By Nichola Groom

(Reuters) – The leading trade group in the U.S. solar industry on Thursday released a set of voluntary guidelines for solar panel makers that it says could help rid products installed in the United States of components built overseas with forced labor.

Some US lawmakers have expressed concern that the industry depends on products, especially polysilicon raw material, linked to labor camps in China’s Xinjiang region. The US State Department has determined that Chinese authorities are carrying out genocide there, and imports of cotton and tomato products from the region have been banned this year.

China, the world’s largest manufacturer of solar products, denies all accusations of abuse.

In order to address these concerns, the US Solar Energy Industries Association unveiled a 40-page document https://www.seia.org/research-resources/solar-supply-chain-traceability-protocol that describes the measures that companies should take to identify the sources of a product’s raw materials and trace their movements throughout the supply chain.

“We don’t want any indication of forced labor in the solar supply chain,” said John Smirnow, vice president of market strategy for SEIA, in an interview. “Serious concerns have been raised and we are responding in a serious way.”

The protocol, which does not specifically mention China, recommends that rigorous descriptions and documentation be included with products as they pass through factories and are shipped to the United States.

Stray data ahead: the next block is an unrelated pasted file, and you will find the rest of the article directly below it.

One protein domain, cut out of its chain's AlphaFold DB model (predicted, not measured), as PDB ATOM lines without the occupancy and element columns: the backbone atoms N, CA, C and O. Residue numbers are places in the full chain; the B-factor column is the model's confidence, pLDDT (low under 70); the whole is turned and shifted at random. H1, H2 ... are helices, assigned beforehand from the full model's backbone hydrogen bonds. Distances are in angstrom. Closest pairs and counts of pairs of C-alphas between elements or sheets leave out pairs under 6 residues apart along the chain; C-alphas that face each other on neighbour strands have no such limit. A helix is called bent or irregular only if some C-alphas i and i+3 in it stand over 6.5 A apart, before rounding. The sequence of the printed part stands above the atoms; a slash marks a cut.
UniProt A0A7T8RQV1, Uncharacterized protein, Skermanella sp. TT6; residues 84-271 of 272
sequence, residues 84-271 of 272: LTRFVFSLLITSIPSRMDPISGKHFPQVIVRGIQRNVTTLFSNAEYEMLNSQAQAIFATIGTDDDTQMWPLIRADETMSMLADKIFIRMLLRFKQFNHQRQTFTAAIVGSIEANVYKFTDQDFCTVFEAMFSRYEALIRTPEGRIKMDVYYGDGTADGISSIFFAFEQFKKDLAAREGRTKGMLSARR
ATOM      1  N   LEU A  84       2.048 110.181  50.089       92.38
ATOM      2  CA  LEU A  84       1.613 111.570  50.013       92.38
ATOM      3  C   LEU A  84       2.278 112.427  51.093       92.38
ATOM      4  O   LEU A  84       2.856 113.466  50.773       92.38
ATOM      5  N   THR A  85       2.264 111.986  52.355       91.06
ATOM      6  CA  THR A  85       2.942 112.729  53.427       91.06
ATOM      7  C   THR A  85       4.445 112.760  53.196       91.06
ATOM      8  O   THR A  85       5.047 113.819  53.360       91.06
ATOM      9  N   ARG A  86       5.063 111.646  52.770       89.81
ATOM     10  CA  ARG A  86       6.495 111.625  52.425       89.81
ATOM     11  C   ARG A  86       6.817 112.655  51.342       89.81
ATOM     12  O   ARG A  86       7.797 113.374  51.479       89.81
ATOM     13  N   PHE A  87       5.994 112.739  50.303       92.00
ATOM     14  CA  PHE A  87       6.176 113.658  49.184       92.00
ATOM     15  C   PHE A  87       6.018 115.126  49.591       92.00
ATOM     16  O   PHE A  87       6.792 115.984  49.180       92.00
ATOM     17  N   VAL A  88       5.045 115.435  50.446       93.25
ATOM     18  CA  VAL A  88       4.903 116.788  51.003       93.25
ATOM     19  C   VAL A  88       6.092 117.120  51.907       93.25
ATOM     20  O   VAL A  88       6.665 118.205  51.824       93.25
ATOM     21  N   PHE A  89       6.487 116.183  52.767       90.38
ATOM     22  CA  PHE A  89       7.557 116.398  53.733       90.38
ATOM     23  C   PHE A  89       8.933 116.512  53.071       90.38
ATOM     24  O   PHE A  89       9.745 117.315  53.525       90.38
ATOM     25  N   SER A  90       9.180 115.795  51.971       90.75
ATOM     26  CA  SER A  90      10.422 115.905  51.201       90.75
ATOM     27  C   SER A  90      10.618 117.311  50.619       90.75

For example, for a silicon ingot that is shaped into logs and then sliced, those individual wafers should be identified as coming from a particular log or lot. That way, the wafer buyer could trace the products back to a specific bullion, according to the document.

The protocol also recommends that companies have their implementation of procedures audited by a third party.

At the end of last year, SEIA began urging its members to leave the Xinjiang region and asked its member companies to be able to provide assurances by June that their products are not subjected to forced labor.

UN experts and rights groups estimate that more than a million people, mostly Uyghurs and other Muslim minorities, have been detained in a vast camp system in Xinjiang in recent years.

(Reporting by Nichola Groom; editing by Richard Valdmanis and David Gregorio)



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